“Be the person you want your kids to become.”
Last night I was listening to a training in which the speaker shared her personal journey which included the “aha” moment for her in which she realized that she feared her kids would ‘turn out like her.’ It got me thinking and asking myself if I have that fear. Those words up there popped into my head.
I began to think- how DO I want my daughters to turn out? I want them to be joyful, I want them to be brave, I want them to try new things and not be afraid of failure, I want them to know the truth and stand up for the truth, I want them to care about others and to have deep relationships and to be kind and generous. I want them to rest in their significance that comes from being made by God and for God and to not struggle with performance. I want them to be free from the love of applause and instead to just love people. I want them to be honest and strong and gentle and to exercise those things in wisdom. I want them to laugh, laugh at themselves, laugh at circumstances, and all the funny and silly moments that life provides. Yet I also want them to be serious and to understand the treasure that life is, the hope that we have, and to alleviate suffering where they can.
These things I want for my girls pretty much paint the picture of a perfect person. I realize that. Really, when I stop and think about it, they paint the picture of Jesus.
These girls are, God willing, going to be in my house and around me for the next 16-18 years. I will spend more time with them most likely, than anyone else in their lives. While of course God works in numerous ways and does as He pleases, from a practical stand point, the person those girls are most likely going to turn out to be the most like, is me. And I am far from Jesus.
Yet as I was considering all these things I thought of those words of the apostle Paul who had the audacity to say “in all these things imitate me as I imitate Christ.” And he must have really meant it because he actually said it more than once (1 Cor 4:16 and 1 Cor 11:1). Paul was a lot of things but two things he wasn’t:
Paul was human just like me. He had weaknesses and fears and moments of wishing he were dead and in heaven rather than dealing with the hardships of life any longer.
He was a guy who readily admitted he wasn’t a great orator, that he was the least of the apostles, that he was still incomplete. Yet he could say ‘imitate me.’ He could say that because he knew that despite his sin and despite his weaknesses, the pattern of his life was to imitate Jesus.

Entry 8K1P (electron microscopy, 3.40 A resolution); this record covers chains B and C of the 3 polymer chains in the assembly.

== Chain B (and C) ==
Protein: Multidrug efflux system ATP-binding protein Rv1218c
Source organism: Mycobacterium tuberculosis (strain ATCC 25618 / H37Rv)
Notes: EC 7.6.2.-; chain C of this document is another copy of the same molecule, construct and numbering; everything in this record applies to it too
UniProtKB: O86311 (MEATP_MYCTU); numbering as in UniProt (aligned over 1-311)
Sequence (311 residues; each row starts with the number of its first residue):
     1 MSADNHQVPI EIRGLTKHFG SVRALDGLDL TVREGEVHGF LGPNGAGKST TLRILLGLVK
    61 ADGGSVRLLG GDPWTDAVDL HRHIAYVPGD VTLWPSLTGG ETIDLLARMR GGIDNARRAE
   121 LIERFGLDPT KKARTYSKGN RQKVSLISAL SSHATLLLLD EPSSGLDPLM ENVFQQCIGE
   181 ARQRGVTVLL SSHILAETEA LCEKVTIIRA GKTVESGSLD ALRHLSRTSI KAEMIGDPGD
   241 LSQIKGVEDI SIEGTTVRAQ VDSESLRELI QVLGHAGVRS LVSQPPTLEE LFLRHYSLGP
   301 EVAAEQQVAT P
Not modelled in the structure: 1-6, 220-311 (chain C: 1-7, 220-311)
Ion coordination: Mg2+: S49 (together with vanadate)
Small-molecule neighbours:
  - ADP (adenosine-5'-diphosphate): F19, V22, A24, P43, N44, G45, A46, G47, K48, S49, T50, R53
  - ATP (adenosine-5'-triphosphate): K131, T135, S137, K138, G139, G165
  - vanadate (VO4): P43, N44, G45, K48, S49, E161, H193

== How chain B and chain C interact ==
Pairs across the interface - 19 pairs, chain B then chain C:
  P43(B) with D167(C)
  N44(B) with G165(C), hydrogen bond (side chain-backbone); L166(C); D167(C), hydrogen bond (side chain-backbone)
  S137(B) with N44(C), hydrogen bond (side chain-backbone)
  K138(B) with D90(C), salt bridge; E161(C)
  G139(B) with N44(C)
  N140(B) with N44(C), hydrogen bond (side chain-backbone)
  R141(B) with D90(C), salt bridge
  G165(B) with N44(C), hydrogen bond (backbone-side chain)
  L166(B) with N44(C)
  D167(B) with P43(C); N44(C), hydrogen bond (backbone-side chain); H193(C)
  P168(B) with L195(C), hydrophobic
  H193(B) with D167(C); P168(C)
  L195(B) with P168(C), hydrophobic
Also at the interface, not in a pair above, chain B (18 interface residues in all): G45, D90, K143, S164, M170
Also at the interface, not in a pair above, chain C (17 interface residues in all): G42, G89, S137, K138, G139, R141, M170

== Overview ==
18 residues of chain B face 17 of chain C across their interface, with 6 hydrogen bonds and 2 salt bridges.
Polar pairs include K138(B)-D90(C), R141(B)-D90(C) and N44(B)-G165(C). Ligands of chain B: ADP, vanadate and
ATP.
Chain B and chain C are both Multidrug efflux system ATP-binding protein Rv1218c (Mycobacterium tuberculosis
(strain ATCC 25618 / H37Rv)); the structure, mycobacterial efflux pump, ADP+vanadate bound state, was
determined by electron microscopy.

It occurred to me that these thoughts could be really heavy. I could take on a burden too heavy for me to bear. My kids are their own people. They will make their own decisions, they will have their own opinions; no amount of perfect living will MAKE them be like me OR like Jesus. If there’s any doubt about that all I need to do is look at the very Gospel story in which people DID have direct access to Jesus himself and His influence and teaching.
He was rejected among men. He was crucified. His own followers ran away from Him and often misunderstood Him. So I don’t say all this to put an undue burden on myself or any other parent to live perfectly lest their children turn out with fears or failures.
When I thought of these things it was encouraging. It encourages me to face my weaknesses and give them to God. It encourages me to go to Him for wisdom and courage. It encourages me to think about the things I’ve held back from for fear of failure. It encourages me to think about the ways in which I put myself first over others when I don’t need to. It encourages me to think about the way I treat my body and how I want my girls to treat their bodies. It encourages me to humble myself before God because I CAN’T be perfect. But I can keep in an onward direction of imitating Christ, through the strength of God.
There’s been a meme going around the last couple days saying something to the affect of “we should be less concerned with whether or not our kids are academic stars and more concerned with whether or not they sit with the kid sitting by himself in the cafeteria.”
While I don’t know how many of us in the US are overly concerned about our kids being academic stars, I do think we are overly concerned about them being stars in general- of the football team, of the talent show, of some category we can find where they will be ‘successful.’ We look at our kids’ long fingers and say “she’s going to be a concert pianist!” We see them toddle around with a basketball and talk about their future in the NBA. We see them bang a pot and talk about how they’ll be a drummer- and we don’t picture them in the marching band, we picture them on a stage with a crowd of fans around them.
Will I model for my daughters a desire to be stars? Or will I model for my daughters a delight in service? Will my daughters believe, as I did for so long, that actions unnoticed don’t matter? Will my daughters be afraid, as I was for so long, to set big crazy goals because they might fail? Will they fear what others think about them? Will I model for them that we care about people deeply, but we care about the Lord’s opinion of us primarily?
Dear Lord, may I become the person I hope my kids will be. I can not be that in and of myself. These words come to mind:
“Your grace abounds in deepest waters
Your sovereign hand
Will be my guide
Where feet may fail and fear surrounds me
You’ve never failed and You won’t start now
Spirit lead me where my trust is without borders
Let me walk upon the waters
Wherever You would call me
Take me deeper than my feet could ever wander
And my faith will be made stronger
In the presence of my Savior”
(From Hillsong United, Oceans)